Then the road – one of my favourites – curves this way and that as it follows the boundary between the grazing marshes on the left and the higher land to the right.

My objective for the evening was to explore the little side-valley of the Carleton Beck, a small tributary of the Yare, which before the days of covid and local-only riding, had not previously attracted my attention.

There was the turning. A very sharp right into Ferry Road – a name that persists miles inland, in discontinuous stretches, and refers to the long-closed Buckenham Ferry. Main routes across this landscape have clearly changed since names became fixed.

I stopped to admire a modern-style stile (sorry!) made up of two galvanised metal posts with short lengths of chain linking them with the main gate-posts. Handy for old chaps like me – you don’t actually have to climb over anything.

After standing aside to let a tractor and load of hay pass, I trundled up the little valley aiming for Carleton St Peter church, which the map showed as standing in the middle of a field with no road access at all.

And indeed it had not – there was a gate and a nicely mown strip across the intervening meadow, but no parking space, no road. I walked across, towing the trike.

Around the church I admired the wonderful brick staircase projection on the side of the tower – this is brickearth country – remember the brickyard at Rockland. I found a sheltered seat to eat a sandwich, with a view across the valley framed by scots pines their trunks lit golden in the con-trail free light of the sunset.

With a lockdown absence of background traffic noise the soundscape was priceless. Birds of different calls and varying proximity; a pair of cyclists on the valley road. I suppose they were talking loudly because of the two-metre separation, but even so the distance their voices carried was amazing.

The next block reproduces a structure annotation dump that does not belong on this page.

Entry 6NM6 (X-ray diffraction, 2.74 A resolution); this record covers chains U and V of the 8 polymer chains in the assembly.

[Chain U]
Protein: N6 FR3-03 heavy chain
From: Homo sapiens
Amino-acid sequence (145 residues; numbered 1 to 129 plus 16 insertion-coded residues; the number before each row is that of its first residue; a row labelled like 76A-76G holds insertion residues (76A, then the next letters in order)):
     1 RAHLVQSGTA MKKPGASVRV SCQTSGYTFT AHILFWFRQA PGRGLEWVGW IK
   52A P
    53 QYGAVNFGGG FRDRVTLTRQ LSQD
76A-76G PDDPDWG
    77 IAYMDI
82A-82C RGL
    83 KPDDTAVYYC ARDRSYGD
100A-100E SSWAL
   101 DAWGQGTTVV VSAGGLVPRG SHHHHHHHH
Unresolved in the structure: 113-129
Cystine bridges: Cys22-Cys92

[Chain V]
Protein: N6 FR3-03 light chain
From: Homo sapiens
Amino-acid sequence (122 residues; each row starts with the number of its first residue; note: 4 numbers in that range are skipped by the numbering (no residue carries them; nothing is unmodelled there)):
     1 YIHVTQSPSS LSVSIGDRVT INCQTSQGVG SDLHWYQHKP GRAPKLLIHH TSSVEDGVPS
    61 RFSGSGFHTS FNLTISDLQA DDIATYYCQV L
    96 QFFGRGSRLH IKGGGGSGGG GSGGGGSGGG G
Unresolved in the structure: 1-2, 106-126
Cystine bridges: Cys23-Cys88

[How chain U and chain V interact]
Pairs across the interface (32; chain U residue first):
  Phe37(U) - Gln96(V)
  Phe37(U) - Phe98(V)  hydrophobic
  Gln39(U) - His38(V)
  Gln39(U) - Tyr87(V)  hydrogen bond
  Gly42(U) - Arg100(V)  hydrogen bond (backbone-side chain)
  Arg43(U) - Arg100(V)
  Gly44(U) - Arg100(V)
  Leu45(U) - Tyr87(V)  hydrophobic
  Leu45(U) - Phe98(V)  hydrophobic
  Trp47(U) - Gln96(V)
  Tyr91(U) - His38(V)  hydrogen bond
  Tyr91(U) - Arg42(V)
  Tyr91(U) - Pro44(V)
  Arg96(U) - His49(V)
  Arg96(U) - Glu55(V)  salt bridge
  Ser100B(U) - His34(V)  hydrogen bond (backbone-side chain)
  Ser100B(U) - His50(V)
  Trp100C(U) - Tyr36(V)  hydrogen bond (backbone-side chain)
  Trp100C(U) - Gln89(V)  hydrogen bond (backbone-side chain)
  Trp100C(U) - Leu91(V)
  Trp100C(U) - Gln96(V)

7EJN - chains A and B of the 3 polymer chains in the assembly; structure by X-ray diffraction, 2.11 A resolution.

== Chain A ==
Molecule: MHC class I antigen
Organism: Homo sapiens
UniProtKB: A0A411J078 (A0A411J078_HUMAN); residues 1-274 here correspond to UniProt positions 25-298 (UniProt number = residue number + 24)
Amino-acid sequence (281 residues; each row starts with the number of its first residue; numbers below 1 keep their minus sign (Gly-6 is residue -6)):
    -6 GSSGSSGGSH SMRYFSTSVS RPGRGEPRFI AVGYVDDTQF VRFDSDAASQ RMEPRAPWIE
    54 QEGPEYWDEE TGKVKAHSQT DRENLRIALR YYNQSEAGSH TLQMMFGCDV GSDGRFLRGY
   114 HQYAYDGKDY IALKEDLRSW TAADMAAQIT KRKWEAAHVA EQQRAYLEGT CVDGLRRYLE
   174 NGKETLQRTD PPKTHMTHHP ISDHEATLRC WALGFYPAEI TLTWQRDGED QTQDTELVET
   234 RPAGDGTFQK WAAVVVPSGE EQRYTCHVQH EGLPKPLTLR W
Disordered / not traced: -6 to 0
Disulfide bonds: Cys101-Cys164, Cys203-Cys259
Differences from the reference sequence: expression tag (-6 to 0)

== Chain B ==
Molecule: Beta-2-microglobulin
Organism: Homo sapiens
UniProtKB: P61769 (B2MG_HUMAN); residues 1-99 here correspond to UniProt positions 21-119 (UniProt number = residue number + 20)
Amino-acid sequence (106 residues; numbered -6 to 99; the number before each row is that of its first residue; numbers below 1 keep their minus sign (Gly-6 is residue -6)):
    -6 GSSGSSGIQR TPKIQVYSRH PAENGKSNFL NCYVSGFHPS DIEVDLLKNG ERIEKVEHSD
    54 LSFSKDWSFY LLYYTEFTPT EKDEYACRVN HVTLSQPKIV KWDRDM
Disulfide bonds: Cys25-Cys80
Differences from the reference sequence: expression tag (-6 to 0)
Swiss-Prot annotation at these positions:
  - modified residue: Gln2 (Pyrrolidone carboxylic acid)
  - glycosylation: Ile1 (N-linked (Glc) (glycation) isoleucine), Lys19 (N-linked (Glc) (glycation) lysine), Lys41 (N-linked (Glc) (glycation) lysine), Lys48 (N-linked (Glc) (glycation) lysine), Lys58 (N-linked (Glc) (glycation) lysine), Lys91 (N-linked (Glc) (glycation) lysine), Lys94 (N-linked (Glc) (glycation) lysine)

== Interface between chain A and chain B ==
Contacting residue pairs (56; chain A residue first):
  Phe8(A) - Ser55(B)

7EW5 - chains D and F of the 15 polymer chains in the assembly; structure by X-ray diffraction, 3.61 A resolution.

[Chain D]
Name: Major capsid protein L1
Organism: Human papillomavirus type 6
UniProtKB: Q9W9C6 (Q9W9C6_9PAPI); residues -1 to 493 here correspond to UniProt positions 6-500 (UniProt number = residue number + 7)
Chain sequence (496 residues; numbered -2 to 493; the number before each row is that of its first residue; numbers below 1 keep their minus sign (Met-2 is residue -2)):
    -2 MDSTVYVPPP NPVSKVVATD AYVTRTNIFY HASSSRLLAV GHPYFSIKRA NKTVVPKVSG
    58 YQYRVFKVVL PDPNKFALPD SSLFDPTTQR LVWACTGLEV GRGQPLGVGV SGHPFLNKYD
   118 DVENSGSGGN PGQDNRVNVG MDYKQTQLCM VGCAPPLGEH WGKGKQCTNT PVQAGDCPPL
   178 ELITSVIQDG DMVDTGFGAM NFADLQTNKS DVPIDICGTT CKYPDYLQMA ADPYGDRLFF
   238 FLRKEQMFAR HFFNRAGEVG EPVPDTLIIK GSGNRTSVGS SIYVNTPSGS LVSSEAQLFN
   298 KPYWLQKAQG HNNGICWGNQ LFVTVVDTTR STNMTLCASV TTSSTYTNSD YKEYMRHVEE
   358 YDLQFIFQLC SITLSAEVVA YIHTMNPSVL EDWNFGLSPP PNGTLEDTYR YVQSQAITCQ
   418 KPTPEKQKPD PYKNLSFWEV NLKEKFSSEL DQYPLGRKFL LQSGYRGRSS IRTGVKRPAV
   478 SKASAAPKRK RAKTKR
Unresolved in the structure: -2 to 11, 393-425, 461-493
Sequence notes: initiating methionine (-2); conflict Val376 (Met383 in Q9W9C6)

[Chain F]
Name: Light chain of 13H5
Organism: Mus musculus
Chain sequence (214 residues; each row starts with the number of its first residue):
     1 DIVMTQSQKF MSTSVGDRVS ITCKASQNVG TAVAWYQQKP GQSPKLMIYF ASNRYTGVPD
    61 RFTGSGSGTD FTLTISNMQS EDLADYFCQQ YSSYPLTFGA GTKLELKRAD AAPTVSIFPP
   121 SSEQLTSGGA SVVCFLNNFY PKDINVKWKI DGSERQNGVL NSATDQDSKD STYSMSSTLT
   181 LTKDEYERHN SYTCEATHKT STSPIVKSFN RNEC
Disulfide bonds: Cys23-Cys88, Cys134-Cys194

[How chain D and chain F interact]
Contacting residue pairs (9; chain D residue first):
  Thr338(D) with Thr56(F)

Two deer, muntjacs perhaps, were barking to each other. Looking back I wonder if it was just one deer and an echo in this clear golden evening.

It was time to go home. I wheeled the trike out of the churchyard and turned to carefully secure the gate. As I did so there was a sort of “woomph” sound – and the trike was no longer there.

It was a magical evening – but surely the Higgins had not been swept into tricycle Valhalla?

But no – the venerable machine was not yet ready for that. The dry ground and mown grass had not been able to hold its wheels still.

The Ancients must have built the holy place of Carleton St Peter on a slight hillock and trike had found its way down a remarkable distance into what, but for the drought, was clearly usually a pond. Finally it had come to a halt amongst monstrous Hogweeds on the other side.

I gingerly crossed the dried mud-crust of the pond – rather conscious that I weigh a good deal more than the Higgins – and retrieved my trike.  Then back to the road, feet in the clips, three right turns and back down the other side of the valley.

I regained the road to Norwich. What might have been a headwind had died with the sunset.

I put on my lights, insects danced in the light-beam, the years seemed to fall from my legs and I spun all the way home.


To follow the route on a Norwich Ordnance map, these national grid refs will help:

Kirby Bedon TG 279054;   Rockland Staithe: TG 329046;   Claxton Corner: TG 344032;   Church: TG 340023.

For those of you who use Facebook, there are some photos taken on this ride on the TA Facebook page

[ngg src=”galleries” ids=”43″ display=”basic_thumbnail” thumbnail_crop=”0″]


Best Wishes to You All

Ferg Muir 01603 615000, fergusmuir@btinternet.com